Tiny Bit of Confusing History: The Radcliffe Apartments are three separate but similar apartment houses, built quite close together. They all have three floors. 105 North 38th Street faces west and has five total units. 3716, 3718 and 3720 Dodge all face south and together have 14 units. According to the Douglas County Assessor (at times, inaccurate) 105 was built in 1929 and the three Dodge facing buildings were built in 1927. Another source says that all four apartment houses were constructed in 1900. Durham Museum (also sometimes makes mistakes) has the leading photo dated as 1924. There could be discrepancies in any of these dates. This part of town is called Midtown and more specifically Kilby Place, according to Omaha City Planning. Although no one has ever breathed those words, Kilby Place, in my presence. I believe this is part of the Gifford Park Neighborhood. It could also be considered on the fringes of the Joslyn Castle area or the Cathedral area or even the Duschene area. Perhaps the North Gold Coast Area.
Upper: January 11, 1924. Dodge Street looking west at 38th Street intersection. (Photo courtesy of the Bostwick and Frohardt Collection at the Durham Museum Photo Archive.) Lower: March 24, 2016.
Radcliffe Apartments ad from March 2, 1930. “Of the Better Type.
The Radcliffe Apartments
I am obsessed with the Radcliffe and I’m not afraid to tell you why. I will tell you why, I promise, in just a little bit. But before I do that, just look at the first two photos. I mean really look. If you squint a bit, we are almost there. We are almost back in 1924 (or whenever the heck that photos was taken) in the 2016 photo. I get that Dodge Street was widened and obviously we don’t know how to make sidewalks like we used to. I can discern that the street lamps were better in the 20’s (beautiful design, I do say), the cars had more personality, the landscaping was superior, the lanes were tidier. I am glad to see the original houses, actually all duplexes or broken into apartments, still leading west on Dodge. Have you noticed that quaint little sign, just happily flapping there on that street lamp on the left? It proudly states “Parallel Parking” in a hand-painted script. Wonderful. Can you imagine parallel parking on 38th and Dodge? Even the 20’s photograph is finer than my iPhone snap. So a lot is different and in not so pleasing a way, I might suggest. What gives me the feel of the 1920’s and why the 2016 photo is so very similar are the incredible Radcliffe Apartments. There they are. 100% solid and smartening up the whole corner, the whole neighborhood. That is what graceful, forward thinking architecture does. Every time I pass by this corner I feel good.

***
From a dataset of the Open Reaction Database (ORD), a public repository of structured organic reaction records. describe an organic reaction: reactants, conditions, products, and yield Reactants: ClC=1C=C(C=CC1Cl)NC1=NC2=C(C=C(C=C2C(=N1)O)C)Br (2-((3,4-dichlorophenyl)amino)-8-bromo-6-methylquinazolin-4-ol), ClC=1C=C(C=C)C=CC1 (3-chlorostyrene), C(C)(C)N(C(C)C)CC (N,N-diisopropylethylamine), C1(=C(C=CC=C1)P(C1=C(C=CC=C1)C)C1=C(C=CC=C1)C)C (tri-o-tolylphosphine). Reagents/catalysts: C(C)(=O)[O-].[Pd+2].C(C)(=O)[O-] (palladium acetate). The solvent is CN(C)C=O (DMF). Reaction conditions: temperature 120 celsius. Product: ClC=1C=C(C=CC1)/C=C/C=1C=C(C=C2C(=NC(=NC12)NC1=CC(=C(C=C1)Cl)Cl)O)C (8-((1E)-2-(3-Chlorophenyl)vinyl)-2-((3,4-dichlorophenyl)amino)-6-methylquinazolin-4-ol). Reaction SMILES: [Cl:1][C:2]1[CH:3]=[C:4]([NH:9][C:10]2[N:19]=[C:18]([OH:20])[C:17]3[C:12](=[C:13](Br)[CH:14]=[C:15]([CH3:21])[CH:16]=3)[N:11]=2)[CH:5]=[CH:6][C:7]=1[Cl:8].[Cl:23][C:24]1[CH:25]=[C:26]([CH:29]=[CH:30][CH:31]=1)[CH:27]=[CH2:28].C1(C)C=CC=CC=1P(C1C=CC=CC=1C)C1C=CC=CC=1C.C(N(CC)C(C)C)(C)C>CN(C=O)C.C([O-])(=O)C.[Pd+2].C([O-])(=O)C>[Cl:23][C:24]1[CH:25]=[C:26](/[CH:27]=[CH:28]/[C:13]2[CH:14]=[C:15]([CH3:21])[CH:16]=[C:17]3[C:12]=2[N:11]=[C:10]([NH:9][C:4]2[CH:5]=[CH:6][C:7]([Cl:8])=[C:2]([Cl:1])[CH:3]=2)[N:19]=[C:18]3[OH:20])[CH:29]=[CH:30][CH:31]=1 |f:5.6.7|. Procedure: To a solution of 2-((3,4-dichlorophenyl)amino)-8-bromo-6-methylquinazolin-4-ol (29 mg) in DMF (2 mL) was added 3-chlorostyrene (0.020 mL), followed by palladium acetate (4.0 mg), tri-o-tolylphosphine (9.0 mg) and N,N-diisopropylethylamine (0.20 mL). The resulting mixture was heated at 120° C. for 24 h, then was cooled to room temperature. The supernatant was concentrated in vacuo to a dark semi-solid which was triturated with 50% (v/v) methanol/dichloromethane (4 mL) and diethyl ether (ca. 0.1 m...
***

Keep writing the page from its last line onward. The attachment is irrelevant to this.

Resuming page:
My obsession with the Radcliffe started in the mid-90’s when a close girlfriend of Miss Cassette’s asked if I would be interested in moving in. She had already lived in 105 North 38th a while and had an open room. Of course I said yes. This was back in the days when Miss Cassette would move every single, blessed year just so I could experience life in all of Omaha’s old, glorious, apartment houses. I could not wait for a year’s lease to end so I could move on to my next beautiful, bygone place. Which was a huge burden on any friends who helped me move all of that crated vinyl. But back to the Radcliffe…I was overjoyed to move in.
The living quarters were smartly laid out. A good sized living room flowed into a formal dining area, wrapping around to a big kitchen with a nook area. A large door in the living room separated a very large hallway, the two bedrooms and a full bathroom. The generous lay out lent itself well to two roommates who at times wanted to do different things. One could socialize while the other studied. Someone could sleep while the other listened to music. All of the apartments in 105 were corners, so the windows were on three sides and huge panes of glass. I can still hear the rush of the MAT bus shwwoooshing by the building and gently shaking those true blue, old time windows. The floors were wood, the ceilings were high, the walls were solid, the woodwork was beautiful, the closets were plentiful and large…and, and there was an old phone booth type area in the main coat closet, including old numbers and names written on the wall. The bathroom was 1920’s perfection. I loved this apartment so much that I broke my old habit of moving and stayed for a couple of years, living with a number of different roommates.
This was the linoleum floor pattern in the kitchen, as I remember it. I recently came across it when doing a search for 1940s linoleum and there it was!
The Dish on Mid to Late 90’s Radcliffe
I’m going to give you the goods on the Radcliffe Apartments as I remember them. This may or may not be the absolute truth. There were so many great artist and musician friends that lived up and down 38th Street. This time was filled with parties and small gatherings. It was common to see people I knew coming out of various apartments and houses as I pulled up to parallel park on 38th Street. I remember hearing my new neighbors downstairs, two younger girls, roller skating on those wood floors. It seemed to go on all night. I would meet them days later and fall in love with the flowers and creeping vines that they painted on their walls. We became friends at one of their many parties. They infamously had large, costume parties. You might have even been there.
West side of 38th Street: a long series of great looking duplexes.